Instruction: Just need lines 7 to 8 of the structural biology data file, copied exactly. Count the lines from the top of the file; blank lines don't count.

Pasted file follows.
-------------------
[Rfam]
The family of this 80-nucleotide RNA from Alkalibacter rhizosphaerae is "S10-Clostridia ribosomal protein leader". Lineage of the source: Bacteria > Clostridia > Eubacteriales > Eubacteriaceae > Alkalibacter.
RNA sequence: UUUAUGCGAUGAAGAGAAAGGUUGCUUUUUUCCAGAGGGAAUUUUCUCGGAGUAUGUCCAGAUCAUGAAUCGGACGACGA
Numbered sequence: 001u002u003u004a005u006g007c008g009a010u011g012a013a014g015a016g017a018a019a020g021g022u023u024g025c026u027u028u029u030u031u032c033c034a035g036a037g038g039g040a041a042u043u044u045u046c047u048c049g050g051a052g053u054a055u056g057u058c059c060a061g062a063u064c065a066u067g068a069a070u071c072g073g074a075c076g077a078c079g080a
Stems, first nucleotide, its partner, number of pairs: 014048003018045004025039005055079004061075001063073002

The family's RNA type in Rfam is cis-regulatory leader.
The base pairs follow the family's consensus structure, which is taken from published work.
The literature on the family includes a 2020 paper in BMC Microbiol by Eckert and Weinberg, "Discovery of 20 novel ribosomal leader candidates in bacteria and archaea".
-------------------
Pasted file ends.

The base pairs follow the family's consensus structure, which is taken from published work.
The literature on the family includes a 2020 paper in BMC Microbiol by Eckert and Weinberg, "Discovery of 20 novel ribosomal leader candidates in bacteria and archaea".